And so, instead of heading north to go south and east, we just went south-east.


(Pic: On the way to Trieste, Italy)

Next stop was Trieste. We had assumed that this final frontier of Italian sovereignty was another quaint, small town, and I was interested in this place that was the embarkation point for my father as a boy when, after years of trawling around Europe and north Africa, he and his parents would head for the distant and exotic Australia.

Trieste turned out to be yet another large yet grand and inviting locale, with history, culture and architecture to keep us occupied for days. Alas, like many such towns, accommodation in its centre was expensive and provided no car parking. A kind tourist information worker spent a great deal of time covering the options and finally booked a double room in an historic building just outside Trieste in Miramare. The more time clicked on, the fewer tourists were around, meaning that many restaurants and hotels had simply shut up shop for the winter. Still, even though our repast options were few, we found ourselves in a swanky restaurant looking over the sea, and we essentially had the place to ourselves.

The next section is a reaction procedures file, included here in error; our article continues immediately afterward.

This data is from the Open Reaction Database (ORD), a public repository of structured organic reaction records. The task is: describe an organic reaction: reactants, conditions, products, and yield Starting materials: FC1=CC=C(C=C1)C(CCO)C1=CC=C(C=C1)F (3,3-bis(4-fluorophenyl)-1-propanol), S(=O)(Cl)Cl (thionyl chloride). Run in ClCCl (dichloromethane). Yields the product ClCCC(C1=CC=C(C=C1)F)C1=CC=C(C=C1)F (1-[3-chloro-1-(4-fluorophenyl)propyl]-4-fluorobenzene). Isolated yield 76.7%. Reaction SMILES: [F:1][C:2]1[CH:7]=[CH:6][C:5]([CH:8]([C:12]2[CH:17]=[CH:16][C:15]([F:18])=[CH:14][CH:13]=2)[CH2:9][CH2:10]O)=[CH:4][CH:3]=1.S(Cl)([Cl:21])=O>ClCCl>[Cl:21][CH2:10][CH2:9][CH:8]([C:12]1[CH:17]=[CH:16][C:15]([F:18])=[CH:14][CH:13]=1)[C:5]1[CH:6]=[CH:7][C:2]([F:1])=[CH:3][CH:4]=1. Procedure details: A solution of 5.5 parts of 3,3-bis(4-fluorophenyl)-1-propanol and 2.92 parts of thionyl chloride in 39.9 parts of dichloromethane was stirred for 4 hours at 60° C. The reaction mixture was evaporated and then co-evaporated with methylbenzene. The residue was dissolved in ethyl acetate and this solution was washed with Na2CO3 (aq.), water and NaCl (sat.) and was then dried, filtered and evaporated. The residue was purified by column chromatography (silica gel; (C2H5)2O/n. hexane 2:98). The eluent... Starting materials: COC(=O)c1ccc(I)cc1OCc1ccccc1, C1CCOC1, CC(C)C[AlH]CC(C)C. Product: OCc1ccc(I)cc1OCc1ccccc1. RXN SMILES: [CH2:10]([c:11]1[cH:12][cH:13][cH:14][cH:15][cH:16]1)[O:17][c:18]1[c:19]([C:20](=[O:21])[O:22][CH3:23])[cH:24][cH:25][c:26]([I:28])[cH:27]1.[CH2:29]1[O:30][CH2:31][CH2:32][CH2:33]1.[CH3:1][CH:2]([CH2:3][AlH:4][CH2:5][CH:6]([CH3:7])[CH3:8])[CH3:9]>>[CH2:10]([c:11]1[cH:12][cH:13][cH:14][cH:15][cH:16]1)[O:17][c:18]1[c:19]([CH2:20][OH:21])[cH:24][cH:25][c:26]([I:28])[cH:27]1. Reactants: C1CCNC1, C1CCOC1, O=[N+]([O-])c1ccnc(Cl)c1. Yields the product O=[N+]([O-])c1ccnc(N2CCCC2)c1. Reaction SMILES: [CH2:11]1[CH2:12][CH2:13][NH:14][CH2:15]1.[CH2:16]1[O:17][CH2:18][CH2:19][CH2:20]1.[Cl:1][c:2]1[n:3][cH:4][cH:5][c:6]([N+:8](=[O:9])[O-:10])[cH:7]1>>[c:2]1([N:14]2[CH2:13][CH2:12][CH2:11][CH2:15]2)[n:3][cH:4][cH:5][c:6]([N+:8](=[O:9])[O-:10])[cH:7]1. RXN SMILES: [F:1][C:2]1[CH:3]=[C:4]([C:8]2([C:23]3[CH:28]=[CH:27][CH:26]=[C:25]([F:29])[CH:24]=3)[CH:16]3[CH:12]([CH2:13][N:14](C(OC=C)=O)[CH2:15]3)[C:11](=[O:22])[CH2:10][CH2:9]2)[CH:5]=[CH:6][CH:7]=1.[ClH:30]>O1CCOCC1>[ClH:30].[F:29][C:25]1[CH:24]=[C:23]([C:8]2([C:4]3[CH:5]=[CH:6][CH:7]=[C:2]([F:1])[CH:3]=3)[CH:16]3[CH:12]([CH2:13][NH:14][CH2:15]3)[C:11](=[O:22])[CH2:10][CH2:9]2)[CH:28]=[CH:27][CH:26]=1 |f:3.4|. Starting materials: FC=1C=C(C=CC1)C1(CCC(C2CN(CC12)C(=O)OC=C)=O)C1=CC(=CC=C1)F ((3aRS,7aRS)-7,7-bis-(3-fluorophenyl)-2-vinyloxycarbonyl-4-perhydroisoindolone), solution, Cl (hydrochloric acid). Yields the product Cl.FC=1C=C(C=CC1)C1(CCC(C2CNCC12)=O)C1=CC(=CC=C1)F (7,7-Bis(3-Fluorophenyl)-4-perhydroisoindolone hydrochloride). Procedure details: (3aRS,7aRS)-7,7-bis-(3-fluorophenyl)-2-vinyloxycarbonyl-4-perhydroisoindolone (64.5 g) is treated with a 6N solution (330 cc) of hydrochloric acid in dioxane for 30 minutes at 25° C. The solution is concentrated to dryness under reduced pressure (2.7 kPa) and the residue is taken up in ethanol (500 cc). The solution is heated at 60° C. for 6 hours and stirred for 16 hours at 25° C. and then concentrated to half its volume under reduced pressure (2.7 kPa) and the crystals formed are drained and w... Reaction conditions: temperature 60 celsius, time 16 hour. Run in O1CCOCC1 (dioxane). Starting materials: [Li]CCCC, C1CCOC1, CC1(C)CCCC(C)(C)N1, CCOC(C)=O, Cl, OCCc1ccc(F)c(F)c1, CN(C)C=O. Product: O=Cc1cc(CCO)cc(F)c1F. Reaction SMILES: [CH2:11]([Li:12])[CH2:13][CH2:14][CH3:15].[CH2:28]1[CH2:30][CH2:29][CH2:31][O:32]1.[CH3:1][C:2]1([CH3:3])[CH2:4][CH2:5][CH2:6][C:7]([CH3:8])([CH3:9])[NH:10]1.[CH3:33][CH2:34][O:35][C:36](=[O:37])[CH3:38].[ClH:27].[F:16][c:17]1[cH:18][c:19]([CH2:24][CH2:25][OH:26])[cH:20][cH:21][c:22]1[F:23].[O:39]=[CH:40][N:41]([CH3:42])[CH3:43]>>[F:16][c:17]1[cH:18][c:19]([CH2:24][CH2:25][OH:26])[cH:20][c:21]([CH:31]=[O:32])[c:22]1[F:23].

From Trieste we bade farewell, au revoir, ciao, arrividerchi, aufweidersehen and “tschüss” to western Europe and prepared to embark on the east. We had, in truth, tired a little of western Europe’s large and often polluted cities, psychotic motorways, madding crowds of dazed tourists and an exchange rate that had its arm around our neck and its foot planted sturdily in the middle of our back. We yearned for a bit more adventure and discovery, and were keen to immerse ourselves in countries and cultures that had until recently been hidden and locked away.